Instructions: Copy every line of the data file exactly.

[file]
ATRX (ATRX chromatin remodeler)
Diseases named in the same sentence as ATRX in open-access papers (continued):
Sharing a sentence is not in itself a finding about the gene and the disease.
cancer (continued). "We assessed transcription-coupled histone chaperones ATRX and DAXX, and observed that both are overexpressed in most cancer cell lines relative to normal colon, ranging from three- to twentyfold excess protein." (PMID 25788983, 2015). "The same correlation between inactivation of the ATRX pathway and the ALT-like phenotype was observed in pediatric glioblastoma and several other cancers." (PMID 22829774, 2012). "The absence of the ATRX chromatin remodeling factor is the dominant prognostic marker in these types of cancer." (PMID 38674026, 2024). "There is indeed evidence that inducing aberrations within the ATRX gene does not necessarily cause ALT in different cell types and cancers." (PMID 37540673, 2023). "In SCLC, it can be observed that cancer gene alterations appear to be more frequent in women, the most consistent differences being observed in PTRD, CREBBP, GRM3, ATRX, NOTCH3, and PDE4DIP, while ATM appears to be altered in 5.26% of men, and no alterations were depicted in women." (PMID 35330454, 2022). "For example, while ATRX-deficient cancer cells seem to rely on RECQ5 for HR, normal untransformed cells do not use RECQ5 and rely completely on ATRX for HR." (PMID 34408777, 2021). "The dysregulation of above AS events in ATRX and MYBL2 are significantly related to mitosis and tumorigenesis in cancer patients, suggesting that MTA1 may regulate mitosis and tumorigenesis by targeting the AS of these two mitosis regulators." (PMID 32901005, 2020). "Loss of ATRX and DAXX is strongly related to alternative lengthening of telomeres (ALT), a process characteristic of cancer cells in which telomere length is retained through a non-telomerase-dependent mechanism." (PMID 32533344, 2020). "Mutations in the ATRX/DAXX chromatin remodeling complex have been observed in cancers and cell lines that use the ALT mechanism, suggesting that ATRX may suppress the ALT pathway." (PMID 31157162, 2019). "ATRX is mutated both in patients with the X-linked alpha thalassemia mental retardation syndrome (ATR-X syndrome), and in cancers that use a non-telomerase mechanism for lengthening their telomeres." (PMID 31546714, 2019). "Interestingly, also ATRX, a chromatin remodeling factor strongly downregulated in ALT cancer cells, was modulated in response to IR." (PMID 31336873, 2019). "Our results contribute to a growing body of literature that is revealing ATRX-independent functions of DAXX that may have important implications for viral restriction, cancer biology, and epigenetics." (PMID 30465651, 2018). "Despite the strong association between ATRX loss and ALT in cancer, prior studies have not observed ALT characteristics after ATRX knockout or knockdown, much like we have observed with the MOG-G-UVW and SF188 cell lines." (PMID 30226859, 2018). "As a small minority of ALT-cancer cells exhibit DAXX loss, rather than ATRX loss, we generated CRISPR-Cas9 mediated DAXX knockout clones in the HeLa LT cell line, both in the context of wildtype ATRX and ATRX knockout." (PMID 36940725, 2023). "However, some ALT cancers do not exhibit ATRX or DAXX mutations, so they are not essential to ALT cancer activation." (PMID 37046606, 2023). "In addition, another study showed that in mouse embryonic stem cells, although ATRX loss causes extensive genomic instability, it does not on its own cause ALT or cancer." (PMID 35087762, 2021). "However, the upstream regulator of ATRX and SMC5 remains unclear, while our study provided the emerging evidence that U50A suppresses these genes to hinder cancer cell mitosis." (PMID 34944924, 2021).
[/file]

ATRX (ATRX chromatin remodeler)
Diseases named in the same sentence as ATRX in open-access papers (continued):
Sharing a sentence is not in itself a finding about the gene and the disease.
cancer (continued). "We assessed transcription-coupled histone chaperones ATRX and DAXX, and observed that both are overexpressed in most cancer cell lines relative to normal colon, ranging from three- to twentyfold excess protein." (PMID 25788983, 2015). "The same correlation between inactivation of the ATRX pathway and the ALT-like phenotype was observed in pediatric glioblastoma and several other cancers." (PMID 22829774, 2012). "The absence of the ATRX chromatin remodeling factor is the dominant prognostic marker in these types of cancer." (PMID 38674026, 2024). "There is indeed evidence that inducing aberrations within the ATRX gene does not necessarily cause ALT in different cell types and cancers." (PMID 37540673, 2023). "In SCLC, it can be observed that cancer gene alterations appear to be more frequent in women, the most consistent differences being observed in PTRD, CREBBP, GRM3, ATRX, NOTCH3, and PDE4DIP, while ATM appears to be altered in 5.26% of men, and no alterations were depicted in women." (PMID 35330454, 2022). "For example, while ATRX-deficient cancer cells seem to rely on RECQ5 for HR, normal untransformed cells do not use RECQ5 and rely completely on ATRX for HR." (PMID 34408777, 2021). "The dysregulation of above AS events in ATRX and MYBL2 are significantly related to mitosis and tumorigenesis in cancer patients, suggesting that MTA1 may regulate mitosis and tumorigenesis by targeting the AS of these two mitosis regulators." (PMID 32901005, 2020). "Loss of ATRX and DAXX is strongly related to alternative lengthening of telomeres (ALT), a process characteristic of cancer cells in which telomere length is retained through a non-telomerase-dependent mechanism." (PMID 32533344, 2020). "Mutations in the ATRX/DAXX chromatin remodeling complex have been observed in cancers and cell lines that use the ALT mechanism, suggesting that ATRX may suppress the ALT pathway." (PMID 31157162, 2019). "ATRX is mutated both in patients with the X-linked alpha thalassemia mental retardation syndrome (ATR-X syndrome), and in cancers that use a non-telomerase mechanism for lengthening their telomeres." (PMID 31546714, 2019). "Interestingly, also ATRX, a chromatin remodeling factor strongly downregulated in ALT cancer cells, was modulated in response to IR." (PMID 31336873, 2019). "Our results contribute to a growing body of literature that is revealing ATRX-independent functions of DAXX that may have important implications for viral restriction, cancer biology, and epigenetics." (PMID 30465651, 2018). "Despite the strong association between ATRX loss and ALT in cancer, prior studies have not observed ALT characteristics after ATRX knockout or knockdown, much like we have observed with the MOG-G-UVW and SF188 cell lines." (PMID 30226859, 2018). "As a small minority of ALT-cancer cells exhibit DAXX loss, rather than ATRX loss, we generated CRISPR-Cas9 mediated DAXX knockout clones in the HeLa LT cell line, both in the context of wildtype ATRX and ATRX knockout." (PMID 36940725, 2023). "However, some ALT cancers do not exhibit ATRX or DAXX mutations, so they are not essential to ALT cancer activation." (PMID 37046606, 2023). "In addition, another study showed that in mouse embryonic stem cells, although ATRX loss causes extensive genomic instability, it does not on its own cause ALT or cancer." (PMID 35087762, 2021). "However, the upstream regulator of ATRX and SMC5 remains unclear, while our study provided the emerging evidence that U50A suppresses these genes to hinder cancer cell mitosis." (PMID 34944924, 2021).